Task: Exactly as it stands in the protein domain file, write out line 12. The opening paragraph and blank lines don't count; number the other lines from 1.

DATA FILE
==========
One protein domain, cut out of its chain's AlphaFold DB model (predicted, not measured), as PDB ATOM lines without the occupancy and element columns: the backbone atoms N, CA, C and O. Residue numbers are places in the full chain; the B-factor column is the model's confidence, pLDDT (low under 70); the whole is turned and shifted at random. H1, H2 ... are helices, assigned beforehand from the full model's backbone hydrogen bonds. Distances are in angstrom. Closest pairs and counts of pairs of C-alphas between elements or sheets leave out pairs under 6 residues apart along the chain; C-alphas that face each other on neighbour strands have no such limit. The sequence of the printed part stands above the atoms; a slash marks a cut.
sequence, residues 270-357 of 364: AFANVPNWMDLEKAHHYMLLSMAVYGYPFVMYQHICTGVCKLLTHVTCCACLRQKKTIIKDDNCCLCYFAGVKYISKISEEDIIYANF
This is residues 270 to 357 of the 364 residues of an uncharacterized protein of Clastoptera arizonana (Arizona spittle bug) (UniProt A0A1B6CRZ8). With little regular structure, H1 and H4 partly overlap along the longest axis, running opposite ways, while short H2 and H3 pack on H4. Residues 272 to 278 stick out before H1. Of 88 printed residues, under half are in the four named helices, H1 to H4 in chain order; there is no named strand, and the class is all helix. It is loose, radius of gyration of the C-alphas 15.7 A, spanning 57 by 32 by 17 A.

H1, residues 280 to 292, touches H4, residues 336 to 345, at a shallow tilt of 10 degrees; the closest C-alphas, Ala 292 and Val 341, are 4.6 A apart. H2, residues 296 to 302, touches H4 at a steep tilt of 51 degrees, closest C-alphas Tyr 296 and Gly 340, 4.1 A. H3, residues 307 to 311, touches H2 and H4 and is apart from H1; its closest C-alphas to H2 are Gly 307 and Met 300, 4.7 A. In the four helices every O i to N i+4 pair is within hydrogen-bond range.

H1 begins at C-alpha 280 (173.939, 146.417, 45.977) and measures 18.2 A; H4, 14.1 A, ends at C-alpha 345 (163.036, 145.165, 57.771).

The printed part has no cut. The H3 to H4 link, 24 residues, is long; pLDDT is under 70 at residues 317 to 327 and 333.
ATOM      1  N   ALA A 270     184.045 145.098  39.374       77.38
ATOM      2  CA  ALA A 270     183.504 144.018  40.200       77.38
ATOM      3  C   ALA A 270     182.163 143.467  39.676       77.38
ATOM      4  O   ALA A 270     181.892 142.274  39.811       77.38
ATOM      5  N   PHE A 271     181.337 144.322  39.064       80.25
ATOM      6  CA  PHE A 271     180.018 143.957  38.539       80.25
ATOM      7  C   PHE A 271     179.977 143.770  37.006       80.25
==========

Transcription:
ATOM      7  C   PHE A 271     179.977 143.770  37.006       80.25